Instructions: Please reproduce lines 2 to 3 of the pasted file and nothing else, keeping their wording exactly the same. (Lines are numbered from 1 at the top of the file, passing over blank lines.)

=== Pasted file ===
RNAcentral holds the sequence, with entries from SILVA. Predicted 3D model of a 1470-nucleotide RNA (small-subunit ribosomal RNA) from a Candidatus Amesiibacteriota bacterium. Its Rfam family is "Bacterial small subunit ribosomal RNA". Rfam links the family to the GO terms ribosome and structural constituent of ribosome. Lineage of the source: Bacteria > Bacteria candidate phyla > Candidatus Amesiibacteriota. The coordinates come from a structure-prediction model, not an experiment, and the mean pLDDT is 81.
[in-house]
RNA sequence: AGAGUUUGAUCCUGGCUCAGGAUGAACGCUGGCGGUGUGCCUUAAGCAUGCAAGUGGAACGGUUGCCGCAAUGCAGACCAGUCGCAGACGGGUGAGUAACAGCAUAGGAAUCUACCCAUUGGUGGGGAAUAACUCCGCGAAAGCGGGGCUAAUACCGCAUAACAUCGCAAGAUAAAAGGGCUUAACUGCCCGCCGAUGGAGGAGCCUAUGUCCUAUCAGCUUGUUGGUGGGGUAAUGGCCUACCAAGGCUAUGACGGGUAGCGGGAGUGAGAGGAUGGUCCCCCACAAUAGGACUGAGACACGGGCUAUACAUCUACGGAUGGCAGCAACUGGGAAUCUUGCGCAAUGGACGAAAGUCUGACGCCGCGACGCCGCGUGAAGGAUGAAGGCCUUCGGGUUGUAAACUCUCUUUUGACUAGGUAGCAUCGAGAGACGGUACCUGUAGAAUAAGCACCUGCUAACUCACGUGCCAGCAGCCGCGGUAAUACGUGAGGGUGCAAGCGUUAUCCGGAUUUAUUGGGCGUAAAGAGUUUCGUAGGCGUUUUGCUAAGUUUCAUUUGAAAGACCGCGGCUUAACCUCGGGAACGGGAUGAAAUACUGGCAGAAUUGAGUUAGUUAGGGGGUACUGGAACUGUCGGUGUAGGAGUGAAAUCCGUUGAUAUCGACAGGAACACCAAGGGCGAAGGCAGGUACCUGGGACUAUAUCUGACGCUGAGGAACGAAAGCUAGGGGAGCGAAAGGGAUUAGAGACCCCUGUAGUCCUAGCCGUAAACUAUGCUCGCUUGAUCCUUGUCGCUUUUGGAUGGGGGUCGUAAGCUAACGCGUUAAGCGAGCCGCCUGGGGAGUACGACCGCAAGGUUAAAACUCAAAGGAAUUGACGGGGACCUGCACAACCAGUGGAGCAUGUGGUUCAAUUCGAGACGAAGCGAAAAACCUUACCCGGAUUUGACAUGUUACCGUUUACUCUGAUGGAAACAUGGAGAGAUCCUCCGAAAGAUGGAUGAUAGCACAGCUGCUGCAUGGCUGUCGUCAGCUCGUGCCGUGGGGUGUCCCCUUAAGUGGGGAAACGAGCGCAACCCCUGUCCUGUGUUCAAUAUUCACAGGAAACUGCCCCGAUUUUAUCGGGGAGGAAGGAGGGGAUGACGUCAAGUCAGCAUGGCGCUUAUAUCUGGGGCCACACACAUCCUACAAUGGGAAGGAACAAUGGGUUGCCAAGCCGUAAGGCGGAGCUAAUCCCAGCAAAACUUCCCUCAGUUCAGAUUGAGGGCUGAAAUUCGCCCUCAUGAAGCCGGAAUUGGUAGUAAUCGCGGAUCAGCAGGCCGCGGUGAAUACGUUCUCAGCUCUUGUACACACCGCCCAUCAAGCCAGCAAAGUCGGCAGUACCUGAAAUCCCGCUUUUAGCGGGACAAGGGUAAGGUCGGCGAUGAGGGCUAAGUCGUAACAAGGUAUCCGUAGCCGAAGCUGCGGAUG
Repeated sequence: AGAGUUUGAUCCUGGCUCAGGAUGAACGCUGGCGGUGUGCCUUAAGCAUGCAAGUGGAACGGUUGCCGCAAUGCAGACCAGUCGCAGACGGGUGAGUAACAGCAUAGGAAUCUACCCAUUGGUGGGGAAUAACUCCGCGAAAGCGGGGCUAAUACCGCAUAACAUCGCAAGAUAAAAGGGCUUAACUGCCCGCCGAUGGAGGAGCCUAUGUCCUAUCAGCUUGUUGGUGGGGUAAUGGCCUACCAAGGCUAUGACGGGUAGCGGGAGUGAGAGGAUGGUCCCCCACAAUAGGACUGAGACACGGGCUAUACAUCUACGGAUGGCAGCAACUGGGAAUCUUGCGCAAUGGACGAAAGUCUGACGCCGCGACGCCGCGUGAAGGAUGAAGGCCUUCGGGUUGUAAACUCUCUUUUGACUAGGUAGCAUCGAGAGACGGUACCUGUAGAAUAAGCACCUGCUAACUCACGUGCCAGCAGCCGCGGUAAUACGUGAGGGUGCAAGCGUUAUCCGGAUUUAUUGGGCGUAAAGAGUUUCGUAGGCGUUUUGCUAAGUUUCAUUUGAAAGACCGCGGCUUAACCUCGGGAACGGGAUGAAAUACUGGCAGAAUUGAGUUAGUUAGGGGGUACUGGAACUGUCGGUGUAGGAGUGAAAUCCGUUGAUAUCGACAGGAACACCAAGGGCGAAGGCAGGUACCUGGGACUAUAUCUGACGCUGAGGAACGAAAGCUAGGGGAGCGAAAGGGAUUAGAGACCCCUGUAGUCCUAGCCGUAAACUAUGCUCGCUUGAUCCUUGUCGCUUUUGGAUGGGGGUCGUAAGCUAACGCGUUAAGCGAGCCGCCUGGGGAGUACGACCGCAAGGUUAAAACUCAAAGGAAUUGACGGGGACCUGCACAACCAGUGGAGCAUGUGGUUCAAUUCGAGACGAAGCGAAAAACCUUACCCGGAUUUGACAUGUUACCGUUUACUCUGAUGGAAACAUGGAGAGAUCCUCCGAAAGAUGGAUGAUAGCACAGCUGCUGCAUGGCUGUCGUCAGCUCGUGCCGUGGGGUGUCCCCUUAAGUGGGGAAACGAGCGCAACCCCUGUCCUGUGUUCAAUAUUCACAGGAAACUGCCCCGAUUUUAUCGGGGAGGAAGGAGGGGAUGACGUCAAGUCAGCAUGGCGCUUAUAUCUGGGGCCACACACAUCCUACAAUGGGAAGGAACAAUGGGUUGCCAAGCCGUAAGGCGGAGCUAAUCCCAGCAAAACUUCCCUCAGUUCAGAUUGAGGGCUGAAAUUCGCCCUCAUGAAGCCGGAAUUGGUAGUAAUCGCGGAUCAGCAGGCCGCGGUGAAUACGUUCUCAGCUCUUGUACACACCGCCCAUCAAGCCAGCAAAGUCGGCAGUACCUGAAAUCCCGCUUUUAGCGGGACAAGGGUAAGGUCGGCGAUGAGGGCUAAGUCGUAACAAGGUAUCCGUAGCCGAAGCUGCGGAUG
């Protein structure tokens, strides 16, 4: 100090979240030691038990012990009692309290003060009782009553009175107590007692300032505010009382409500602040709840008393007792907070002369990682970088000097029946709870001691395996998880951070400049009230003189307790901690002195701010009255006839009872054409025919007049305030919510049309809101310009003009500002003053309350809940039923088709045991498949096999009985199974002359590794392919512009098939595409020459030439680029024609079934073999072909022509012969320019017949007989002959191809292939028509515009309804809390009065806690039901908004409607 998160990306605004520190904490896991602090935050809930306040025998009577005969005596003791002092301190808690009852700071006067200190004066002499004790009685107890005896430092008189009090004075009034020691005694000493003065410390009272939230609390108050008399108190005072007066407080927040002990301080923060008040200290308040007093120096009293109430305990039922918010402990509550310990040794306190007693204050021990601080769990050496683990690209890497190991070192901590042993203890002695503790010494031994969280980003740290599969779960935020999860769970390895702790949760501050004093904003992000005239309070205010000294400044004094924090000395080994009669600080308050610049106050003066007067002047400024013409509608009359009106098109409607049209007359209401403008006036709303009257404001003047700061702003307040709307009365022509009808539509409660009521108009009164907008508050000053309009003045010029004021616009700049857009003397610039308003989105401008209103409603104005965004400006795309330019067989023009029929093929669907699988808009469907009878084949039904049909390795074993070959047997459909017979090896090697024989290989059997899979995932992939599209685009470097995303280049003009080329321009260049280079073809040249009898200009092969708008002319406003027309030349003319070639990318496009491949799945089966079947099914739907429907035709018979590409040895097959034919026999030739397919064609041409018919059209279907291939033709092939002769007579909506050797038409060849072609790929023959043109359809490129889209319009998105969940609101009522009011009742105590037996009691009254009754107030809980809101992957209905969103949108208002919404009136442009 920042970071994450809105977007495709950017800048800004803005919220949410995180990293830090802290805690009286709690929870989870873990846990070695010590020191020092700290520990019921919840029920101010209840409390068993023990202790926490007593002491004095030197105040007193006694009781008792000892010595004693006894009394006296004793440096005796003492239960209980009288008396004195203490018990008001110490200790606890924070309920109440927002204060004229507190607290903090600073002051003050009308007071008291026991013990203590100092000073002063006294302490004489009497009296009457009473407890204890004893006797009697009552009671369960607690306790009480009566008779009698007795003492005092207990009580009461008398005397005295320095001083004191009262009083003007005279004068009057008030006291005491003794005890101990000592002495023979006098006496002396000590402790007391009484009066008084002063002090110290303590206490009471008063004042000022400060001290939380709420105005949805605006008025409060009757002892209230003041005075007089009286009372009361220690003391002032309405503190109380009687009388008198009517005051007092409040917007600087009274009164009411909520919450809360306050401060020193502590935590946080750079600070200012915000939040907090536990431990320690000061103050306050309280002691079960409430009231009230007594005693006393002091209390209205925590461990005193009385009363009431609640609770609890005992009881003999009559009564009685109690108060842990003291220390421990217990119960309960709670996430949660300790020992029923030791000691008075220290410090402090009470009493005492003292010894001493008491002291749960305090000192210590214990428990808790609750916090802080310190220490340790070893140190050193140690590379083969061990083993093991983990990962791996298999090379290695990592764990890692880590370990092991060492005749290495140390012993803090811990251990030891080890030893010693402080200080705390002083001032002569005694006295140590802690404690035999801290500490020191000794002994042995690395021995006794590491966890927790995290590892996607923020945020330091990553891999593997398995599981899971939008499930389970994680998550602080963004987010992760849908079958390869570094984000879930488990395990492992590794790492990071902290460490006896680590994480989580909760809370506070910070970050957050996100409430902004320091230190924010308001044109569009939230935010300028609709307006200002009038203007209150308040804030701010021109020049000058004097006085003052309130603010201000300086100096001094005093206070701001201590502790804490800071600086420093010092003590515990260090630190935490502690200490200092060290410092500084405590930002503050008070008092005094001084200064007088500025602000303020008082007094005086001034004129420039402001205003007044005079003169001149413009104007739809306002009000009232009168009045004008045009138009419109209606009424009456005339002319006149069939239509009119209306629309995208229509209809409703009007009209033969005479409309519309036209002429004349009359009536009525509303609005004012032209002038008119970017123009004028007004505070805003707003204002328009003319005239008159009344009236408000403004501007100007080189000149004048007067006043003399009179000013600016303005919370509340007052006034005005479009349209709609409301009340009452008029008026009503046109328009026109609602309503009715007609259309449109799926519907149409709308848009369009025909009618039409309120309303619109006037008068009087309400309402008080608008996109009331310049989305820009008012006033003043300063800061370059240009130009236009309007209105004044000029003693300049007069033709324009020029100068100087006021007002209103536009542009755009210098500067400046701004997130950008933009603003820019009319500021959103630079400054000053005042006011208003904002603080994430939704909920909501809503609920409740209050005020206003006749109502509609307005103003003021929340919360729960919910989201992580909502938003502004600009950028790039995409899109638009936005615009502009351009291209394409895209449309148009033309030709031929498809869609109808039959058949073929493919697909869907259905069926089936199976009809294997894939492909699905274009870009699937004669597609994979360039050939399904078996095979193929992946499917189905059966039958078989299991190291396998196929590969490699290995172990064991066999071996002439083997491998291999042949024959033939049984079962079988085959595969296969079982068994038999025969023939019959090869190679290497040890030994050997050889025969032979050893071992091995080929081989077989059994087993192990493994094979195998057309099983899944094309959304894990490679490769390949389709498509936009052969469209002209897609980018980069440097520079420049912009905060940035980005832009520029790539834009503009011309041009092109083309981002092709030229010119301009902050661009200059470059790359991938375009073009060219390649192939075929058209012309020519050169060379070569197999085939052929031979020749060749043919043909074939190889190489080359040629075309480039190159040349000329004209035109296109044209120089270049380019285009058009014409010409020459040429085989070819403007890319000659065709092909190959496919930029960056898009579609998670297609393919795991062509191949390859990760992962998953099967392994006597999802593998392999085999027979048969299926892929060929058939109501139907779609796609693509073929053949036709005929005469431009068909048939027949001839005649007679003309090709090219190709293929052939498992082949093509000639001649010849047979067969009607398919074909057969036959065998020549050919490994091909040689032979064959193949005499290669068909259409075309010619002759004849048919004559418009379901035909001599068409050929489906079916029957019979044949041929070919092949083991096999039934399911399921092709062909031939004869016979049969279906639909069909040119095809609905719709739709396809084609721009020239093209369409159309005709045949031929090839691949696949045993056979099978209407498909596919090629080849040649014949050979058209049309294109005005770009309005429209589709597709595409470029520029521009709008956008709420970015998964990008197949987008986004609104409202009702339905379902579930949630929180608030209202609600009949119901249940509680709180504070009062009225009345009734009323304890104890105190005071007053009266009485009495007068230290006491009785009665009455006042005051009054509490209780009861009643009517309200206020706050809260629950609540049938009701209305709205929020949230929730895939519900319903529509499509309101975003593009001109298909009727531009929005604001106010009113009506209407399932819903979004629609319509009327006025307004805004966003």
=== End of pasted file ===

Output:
[in-house]
RNA sequence: AGAGUUUGAUCCUGGCUCAGGAUGAACGCUGGCGGUGUGCCUUAAGCAUGCAAGUGGAACGGUUGCCGCAAUGCAGACCAGUCGCAGACGGGUGAGUAACAGCAUAGGAAUCUACCCAUUGGUGGGGAAUAACUCCGCGAAAGCGGGGCUAAUACCGCAUAACAUCGCAAGAUAAAAGGGCUUAACUGCCCGCCGAUGGAGGAGCCUAUGUCCUAUCAGCUUGUUGGUGGGGUAAUGGCCUACCAAGGCUAUGACGGGUAGCGGGAGUGAGAGGAUGGUCCCCCACAAUAGGACUGAGACACGGGCUAUACAUCUACGGAUGGCAGCAACUGGGAAUCUUGCGCAAUGGACGAAAGUCUGACGCCGCGACGCCGCGUGAAGGAUGAAGGCCUUCGGGUUGUAAACUCUCUUUUGACUAGGUAGCAUCGAGAGACGGUACCUGUAGAAUAAGCACCUGCUAACUCACGUGCCAGCAGCCGCGGUAAUACGUGAGGGUGCAAGCGUUAUCCGGAUUUAUUGGGCGUAAAGAGUUUCGUAGGCGUUUUGCUAAGUUUCAUUUGAAAGACCGCGGCUUAACCUCGGGAACGGGAUGAAAUACUGGCAGAAUUGAGUUAGUUAGGGGGUACUGGAACUGUCGGUGUAGGAGUGAAAUCCGUUGAUAUCGACAGGAACACCAAGGGCGAAGGCAGGUACCUGGGACUAUAUCUGACGCUGAGGAACGAAAGCUAGGGGAGCGAAAGGGAUUAGAGACCCCUGUAGUCCUAGCCGUAAACUAUGCUCGCUUGAUCCUUGUCGCUUUUGGAUGGGGGUCGUAAGCUAACGCGUUAAGCGAGCCGCCUGGGGAGUACGACCGCAAGGUUAAAACUCAAAGGAAUUGACGGGGACCUGCACAACCAGUGGAGCAUGUGGUUCAAUUCGAGACGAAGCGAAAAACCUUACCCGGAUUUGACAUGUUACCGUUUACUCUGAUGGAAACAUGGAGAGAUCCUCCGAAAGAUGGAUGAUAGCACAGCUGCUGCAUGGCUGUCGUCAGCUCGUGCCGUGGGGUGUCCCCUUAAGUGGGGAAACGAGCGCAACCCCUGUCCUGUGUUCAAUAUUCACAGGAAACUGCCCCGAUUUUAUCGGGGAGGAAGGAGGGGAUGACGUCAAGUCAGCAUGGCGCUUAUAUCUGGGGCCACACACAUCCUACAAUGGGAAGGAACAAUGGGUUGCCAAGCCGUAAGGCGGAGCUAAUCCCAGCAAAACUUCCCUCAGUUCAGAUUGAGGGCUGAAAUUCGCCCUCAUGAAGCCGGAAUUGGUAGUAAUCGCGGAUCAGCAGGCCGCGGUGAAUACGUUCUCAGCUCUUGUACACACCGCCCAUCAAGCCAGCAAAGUCGGCAGUACCUGAAAUCCCGCUUUUAGCGGGACAAGGGUAAGGUCGGCGAUGAGGGCUAAGUCGUAACAAGGUAUCCGUAGCCGAAGCUGCGGAUG